The World Waits to Wobble

My joke 3 years ago that the EU might fall apart before Britain had left is starting to look semi-serious. I do believe that the world, especially Europe and the US, is one shock away from a major meltdown. This could be triggered by a a major political or economic event or triggered by irrational emotional contagion. Fasten your seat belts folks, the ride is about to get bumpy.

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10 Responses to The World Waits to Wobble

  1. Lynae says:

    When you say major meltdown, do you believe it to be in the same realm of the Great Depression – 1929-33 era or more of the Great Recession – 2008-09 era? Additionally, do you think that to be a fair comparison due to the vastness of the market today compared to the market in 1929?

    I don’t doubt major political change is going to happen both in Europe and the US, but not in the fashion that the media is playing it out (in the US at least). I believe President Trump will be reelected and that will lead to major political party changes. The far left of the Democrat party will continue to physically fight and cause pockets of violence that will is being discussed today as the next civil war. The moderate Democrat today will a silent majority within their party that has been ousted by the far left leadership and will find independents and moderate Republicans to join with them in forming a new party (may keep names from legacy parties) and conservatives within the Republican party will continue. Far right folks in the Republican party will likely remain but be limited in size from the fighting they partake in within the “civil war”.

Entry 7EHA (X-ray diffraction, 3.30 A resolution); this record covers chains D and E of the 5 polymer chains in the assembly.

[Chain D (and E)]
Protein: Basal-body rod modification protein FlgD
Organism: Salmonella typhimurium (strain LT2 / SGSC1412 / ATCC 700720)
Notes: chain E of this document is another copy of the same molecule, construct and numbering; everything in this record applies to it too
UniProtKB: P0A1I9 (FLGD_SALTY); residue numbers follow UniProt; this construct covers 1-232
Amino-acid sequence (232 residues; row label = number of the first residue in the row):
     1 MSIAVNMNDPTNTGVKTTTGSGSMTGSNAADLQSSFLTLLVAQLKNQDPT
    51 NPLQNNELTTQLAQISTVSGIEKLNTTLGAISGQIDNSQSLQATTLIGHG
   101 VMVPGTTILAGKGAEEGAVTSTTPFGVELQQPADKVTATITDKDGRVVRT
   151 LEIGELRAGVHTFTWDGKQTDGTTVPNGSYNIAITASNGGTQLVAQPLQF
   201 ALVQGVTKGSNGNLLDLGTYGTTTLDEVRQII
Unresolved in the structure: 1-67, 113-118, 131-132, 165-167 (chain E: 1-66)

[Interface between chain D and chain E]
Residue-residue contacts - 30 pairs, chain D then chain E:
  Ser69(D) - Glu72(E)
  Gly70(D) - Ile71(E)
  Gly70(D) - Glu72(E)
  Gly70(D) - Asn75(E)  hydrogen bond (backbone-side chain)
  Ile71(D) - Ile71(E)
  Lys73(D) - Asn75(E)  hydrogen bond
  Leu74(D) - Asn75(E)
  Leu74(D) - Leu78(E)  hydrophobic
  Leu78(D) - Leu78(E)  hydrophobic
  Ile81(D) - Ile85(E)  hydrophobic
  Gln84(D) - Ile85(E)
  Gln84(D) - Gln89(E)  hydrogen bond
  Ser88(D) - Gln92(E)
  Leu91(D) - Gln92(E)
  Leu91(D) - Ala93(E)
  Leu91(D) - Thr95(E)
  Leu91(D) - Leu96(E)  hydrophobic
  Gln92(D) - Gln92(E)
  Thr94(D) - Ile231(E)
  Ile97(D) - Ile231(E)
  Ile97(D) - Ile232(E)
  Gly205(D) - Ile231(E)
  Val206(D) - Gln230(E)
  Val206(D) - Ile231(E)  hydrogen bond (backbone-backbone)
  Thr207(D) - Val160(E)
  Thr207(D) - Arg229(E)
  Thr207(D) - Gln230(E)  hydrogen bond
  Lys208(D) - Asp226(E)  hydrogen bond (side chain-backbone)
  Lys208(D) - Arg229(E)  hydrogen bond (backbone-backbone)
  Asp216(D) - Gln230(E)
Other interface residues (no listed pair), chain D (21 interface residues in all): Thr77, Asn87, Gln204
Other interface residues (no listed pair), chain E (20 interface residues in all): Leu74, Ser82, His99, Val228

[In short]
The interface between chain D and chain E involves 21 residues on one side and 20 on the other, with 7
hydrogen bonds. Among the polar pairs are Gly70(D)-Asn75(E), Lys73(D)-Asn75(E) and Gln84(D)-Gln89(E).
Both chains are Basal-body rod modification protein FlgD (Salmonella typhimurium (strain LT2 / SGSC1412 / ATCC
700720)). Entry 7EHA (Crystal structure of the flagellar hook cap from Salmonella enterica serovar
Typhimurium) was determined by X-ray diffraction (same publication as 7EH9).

All that being said, is it not not surprising to see these things unfolding? Science continues to point to the fact that Natural Selection and corrective balances are part of a natural law of the world. If that is the case, we’ve been blooming as species and our economies have followed that trend. We have more people than the world can hold and while climate change activist will say the world is ending, is it really not just a correction to the population size? Now, that is a harsh thing to casually talk about if you truly value human life, but at the same time, our medical advances have prolonged life and caused the very factors that have lead to this cusp of major meltdown or shift in the environment. Will not these changes result in consequences of a society too far bloated? I wish for people to live free and healthy lives but we obviously done a poor job of planning for extended lives of the population and management of the benefits of a bountiful society and consequences of more space being taken on a finite plant.

  2. Richard says:

    I think much worse than 2008 or 1929. The reason I say this is a) there’s much more debt, a) the debt (risk) is now globally networked and c) the tools we used back in 2008 wonkt work so well now. Interest rates are close to zero, and have been for some time, so all governments can do it go to minus rates (you have to pay a bank to hold your money). QE surely can’t work again (it’s actually responsible for a host of problems including asset inflation and massive generational inequality, especially within housing). So what’s left? Taxing welath as well as incomes is one idea. Printing money to create inflation is another idea, which done in a modest manner would water down much of the debt. The really good news, I believe, that while painful a major crash is what we need to re-invent the system. To date all we’ve done is fiddle around the edges.